Mendota Heights is considering cracking down on unsightly commercial property.
The city's planning commission is to discuss a proposed new ordinance requiring business and industrial owners to maintain their properties after a public hearing on the ordinance at 7 p.m. Tuesday at City Hall.
The proposal would require routine maintenance of building exteriors and landscaping. The intent is to prevent commercial properties from falling into disrepair, with potentially negative impacts on surrounding property values, officials say.
To read the proposed ordinance, go to www.mendota-heights.com.
Tastings of beer and wine are among the events Thursday evening on the opening day of Dan Patch Days in Savage, which runs through the weekend.
The tasting event is in its sixth year, sponsored by Savage Rotary. It's expected to draw more than 500 people, though, of course, no one under 21 is permitted. It takes place from 7 to 9 p.m. in the big tent at Community Park.
Tickets are $20, either in advance or at the gate. You can buy one from Marketplace Liquors or from Rotarians.
For more on the festival, go to danpatchdays.org.
Intersection work at Arcadia Avenue and County Road 21 in Prior Lake is to be complete by the end of July, officials say.
County Road 21 has been down to one lane of traffic in each direction for a stretch during construction. Workers are widening the road from Duluth Avenue to Main Street while working on sewers and water mains.
Duluth Street will be closed toward the end of the job for two to three weeks for heavy work on one short section.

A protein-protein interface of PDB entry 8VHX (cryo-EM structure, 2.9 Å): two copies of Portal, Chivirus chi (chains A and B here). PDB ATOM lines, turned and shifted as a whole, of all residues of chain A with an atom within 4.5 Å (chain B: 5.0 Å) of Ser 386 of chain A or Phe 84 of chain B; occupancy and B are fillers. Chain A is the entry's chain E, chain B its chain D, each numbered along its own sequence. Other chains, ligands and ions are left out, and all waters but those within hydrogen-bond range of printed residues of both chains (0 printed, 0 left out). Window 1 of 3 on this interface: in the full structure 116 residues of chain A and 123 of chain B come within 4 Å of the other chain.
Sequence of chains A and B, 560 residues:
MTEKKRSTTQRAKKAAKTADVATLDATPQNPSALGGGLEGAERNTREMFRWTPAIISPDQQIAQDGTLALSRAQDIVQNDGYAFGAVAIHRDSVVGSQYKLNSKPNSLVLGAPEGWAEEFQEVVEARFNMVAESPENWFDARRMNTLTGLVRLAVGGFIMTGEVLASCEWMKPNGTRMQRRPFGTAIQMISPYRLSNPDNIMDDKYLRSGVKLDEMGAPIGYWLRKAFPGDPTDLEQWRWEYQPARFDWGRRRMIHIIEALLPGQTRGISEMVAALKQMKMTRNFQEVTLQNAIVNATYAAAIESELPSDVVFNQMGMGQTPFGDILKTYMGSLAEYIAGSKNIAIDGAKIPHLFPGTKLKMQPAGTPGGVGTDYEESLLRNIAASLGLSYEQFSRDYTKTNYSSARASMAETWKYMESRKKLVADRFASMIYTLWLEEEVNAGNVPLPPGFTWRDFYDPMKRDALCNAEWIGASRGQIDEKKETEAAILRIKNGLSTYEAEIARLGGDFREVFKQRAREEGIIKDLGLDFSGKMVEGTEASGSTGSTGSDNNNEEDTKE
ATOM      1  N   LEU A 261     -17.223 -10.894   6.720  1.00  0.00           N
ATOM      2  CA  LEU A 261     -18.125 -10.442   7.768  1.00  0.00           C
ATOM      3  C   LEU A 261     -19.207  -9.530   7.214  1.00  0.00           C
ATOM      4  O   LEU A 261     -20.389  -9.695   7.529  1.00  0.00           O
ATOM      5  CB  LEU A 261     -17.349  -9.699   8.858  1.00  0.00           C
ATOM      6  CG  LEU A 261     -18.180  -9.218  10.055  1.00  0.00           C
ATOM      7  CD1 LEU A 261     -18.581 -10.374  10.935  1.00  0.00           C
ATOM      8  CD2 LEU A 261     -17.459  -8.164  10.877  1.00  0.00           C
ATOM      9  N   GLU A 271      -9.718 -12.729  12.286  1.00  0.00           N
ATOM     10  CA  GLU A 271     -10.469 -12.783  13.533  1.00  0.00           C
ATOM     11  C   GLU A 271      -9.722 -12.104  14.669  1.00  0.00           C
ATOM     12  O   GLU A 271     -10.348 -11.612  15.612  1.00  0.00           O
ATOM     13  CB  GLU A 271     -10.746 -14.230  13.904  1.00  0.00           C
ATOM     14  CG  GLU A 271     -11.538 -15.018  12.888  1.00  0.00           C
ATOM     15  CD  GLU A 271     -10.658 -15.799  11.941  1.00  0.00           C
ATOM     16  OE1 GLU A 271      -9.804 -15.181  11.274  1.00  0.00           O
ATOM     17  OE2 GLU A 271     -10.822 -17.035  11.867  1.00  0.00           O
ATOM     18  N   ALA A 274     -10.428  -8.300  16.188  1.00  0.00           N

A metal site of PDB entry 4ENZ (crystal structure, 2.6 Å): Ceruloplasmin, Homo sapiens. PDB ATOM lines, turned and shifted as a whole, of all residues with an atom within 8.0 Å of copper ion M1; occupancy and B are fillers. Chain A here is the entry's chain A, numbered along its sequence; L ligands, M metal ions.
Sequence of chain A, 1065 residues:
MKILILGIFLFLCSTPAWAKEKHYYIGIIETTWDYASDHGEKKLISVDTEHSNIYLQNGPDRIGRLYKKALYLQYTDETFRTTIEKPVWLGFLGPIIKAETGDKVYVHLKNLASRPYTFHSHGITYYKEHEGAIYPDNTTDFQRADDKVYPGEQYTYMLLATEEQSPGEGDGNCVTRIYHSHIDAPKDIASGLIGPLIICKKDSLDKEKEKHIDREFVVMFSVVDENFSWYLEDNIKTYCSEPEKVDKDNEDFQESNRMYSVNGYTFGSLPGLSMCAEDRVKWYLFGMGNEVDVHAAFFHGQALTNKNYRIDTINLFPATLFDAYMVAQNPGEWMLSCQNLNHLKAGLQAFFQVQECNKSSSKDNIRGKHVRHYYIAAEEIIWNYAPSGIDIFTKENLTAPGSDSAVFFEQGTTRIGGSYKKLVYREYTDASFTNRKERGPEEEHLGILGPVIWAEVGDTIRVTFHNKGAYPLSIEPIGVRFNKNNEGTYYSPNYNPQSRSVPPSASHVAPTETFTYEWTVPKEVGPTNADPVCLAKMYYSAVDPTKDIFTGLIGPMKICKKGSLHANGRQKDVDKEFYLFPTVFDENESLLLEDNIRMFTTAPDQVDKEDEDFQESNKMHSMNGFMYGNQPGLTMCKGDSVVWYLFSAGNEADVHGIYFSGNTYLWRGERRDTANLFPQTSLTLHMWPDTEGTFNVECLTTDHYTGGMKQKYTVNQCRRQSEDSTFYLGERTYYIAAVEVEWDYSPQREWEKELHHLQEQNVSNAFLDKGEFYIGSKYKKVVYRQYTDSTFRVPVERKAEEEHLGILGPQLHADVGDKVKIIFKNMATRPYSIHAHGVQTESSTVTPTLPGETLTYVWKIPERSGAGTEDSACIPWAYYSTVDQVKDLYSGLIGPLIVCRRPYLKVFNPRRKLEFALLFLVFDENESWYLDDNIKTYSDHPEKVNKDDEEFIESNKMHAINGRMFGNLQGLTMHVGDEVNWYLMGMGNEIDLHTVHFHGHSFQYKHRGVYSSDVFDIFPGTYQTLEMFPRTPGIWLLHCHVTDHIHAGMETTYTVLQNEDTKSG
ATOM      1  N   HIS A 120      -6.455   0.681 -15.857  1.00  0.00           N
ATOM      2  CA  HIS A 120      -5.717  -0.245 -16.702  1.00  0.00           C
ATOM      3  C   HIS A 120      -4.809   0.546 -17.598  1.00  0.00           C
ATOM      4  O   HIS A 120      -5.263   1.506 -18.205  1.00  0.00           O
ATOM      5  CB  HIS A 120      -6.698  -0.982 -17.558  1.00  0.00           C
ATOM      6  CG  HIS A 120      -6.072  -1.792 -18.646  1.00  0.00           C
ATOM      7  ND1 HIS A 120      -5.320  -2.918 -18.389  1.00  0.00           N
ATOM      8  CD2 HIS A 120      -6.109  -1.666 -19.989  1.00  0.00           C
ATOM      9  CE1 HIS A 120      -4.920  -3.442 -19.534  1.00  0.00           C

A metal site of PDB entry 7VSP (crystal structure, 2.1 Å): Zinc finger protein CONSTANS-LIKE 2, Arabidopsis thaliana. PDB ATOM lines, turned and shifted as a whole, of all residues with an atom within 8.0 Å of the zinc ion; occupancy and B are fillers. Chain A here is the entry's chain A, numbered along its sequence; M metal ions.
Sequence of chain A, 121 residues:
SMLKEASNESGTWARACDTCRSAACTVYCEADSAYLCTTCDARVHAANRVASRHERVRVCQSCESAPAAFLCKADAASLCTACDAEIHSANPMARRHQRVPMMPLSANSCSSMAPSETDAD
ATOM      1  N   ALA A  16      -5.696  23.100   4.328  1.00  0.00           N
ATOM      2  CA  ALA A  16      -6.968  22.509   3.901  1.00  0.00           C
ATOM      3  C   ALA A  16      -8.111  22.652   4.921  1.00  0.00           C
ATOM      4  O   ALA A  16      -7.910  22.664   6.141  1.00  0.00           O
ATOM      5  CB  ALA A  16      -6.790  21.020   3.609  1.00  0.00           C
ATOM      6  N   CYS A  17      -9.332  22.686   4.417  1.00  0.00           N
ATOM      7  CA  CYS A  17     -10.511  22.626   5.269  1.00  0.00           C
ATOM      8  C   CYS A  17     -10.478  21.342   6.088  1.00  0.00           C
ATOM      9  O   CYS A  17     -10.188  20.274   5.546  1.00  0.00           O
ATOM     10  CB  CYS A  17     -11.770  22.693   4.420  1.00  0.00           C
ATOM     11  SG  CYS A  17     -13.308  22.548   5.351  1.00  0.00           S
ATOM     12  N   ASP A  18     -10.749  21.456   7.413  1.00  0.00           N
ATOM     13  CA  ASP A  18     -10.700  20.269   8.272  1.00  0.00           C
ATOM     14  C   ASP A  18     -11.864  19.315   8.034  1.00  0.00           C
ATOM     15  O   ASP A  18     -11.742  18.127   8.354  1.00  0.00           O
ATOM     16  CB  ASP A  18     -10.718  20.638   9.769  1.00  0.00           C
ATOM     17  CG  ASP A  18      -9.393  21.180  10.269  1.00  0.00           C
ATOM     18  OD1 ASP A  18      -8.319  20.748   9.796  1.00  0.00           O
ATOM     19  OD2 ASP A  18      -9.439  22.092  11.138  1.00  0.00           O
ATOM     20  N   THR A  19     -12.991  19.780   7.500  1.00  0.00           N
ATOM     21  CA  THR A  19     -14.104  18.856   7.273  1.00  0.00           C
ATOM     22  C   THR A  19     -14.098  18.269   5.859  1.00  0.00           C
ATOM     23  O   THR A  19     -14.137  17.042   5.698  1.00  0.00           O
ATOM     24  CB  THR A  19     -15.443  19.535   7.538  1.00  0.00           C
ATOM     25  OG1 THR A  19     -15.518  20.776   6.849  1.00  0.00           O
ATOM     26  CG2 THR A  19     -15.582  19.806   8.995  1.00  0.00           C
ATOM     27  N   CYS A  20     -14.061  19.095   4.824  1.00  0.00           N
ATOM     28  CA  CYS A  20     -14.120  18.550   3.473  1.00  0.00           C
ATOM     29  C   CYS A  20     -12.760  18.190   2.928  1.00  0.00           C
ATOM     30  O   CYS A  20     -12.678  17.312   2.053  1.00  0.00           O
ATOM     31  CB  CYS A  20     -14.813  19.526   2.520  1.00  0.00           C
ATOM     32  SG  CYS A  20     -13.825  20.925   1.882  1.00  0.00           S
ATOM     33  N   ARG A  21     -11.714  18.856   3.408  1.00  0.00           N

Officials in Savage are considering a "reverse 911" system that would allow the city to ring you up in an emergency - or just because some new plan could affect your area.
City Council members were told late last week that senior managers have met with a firm called Global Connect to learn more about the concept and will speak with other providers as well.
The technology allows a city to place phone calls to everyone in town in case of severe weather, or to hone in on a particular neighborhood.
Depending on what the city wants to do, the service could cost between $6,000 and $7,500 per year.
A recommendation will be included in the 2013 budget process for council members to consider, Administrator Barry Stock wrote in a memo.
Government entities of various kinds have moved in this direction in recent years. Universities, for instance, even alert parents across the nation when there is a security concern around campus.
Local teen center The Garage won a $25,000 grant from Youthprise, a nonprofit that supports education outside the classroom, to pay for after-school programs.
Located in a former maintenance facility near City Hall, The Garage offers teens a place to hang out, participate in tutoring sessions, and listen to and perform music. Grants have financed many of the programs at the city-run center.
The city has been talking about reinventing The Garage, likely as a chapter of the Boys and Girls Club of the Twin Cities. City leaders have said that this move would create more-stable funding and open the center to all school-aged children. The details are still being worked out.
Youthprise, founded by the McKnight Foundation in 2010, gave out 101 grants totaling $2.1 million. Recipients are to use the money to improve educational opportunities outside of school.
Bring a lawn chair and the kids to Shakopee's riverside Huber Park for free movies and live performances on Thursdays through September.
Most shows start at 7 p.m. and last 45 to 60 minutes. Free movies start at sunset, with the next ones coming up on July 7 and on Aug. 1 and 25. Movie titles are announced at www.ci.shakopee.mn.us two weeks beforehand.
There's a weather hotline at 952-233-9502 reporting storm-related cancellations. Movies switch to the community center when there's a problem.
Upcoming events include Jazz on the Prairie Big Band at 7 p.m. Thursday and Battle of the Bands at 7 p.m. June 28.
A full schedule is at www.ci.shakopee.mn.us/parks_events.cfm.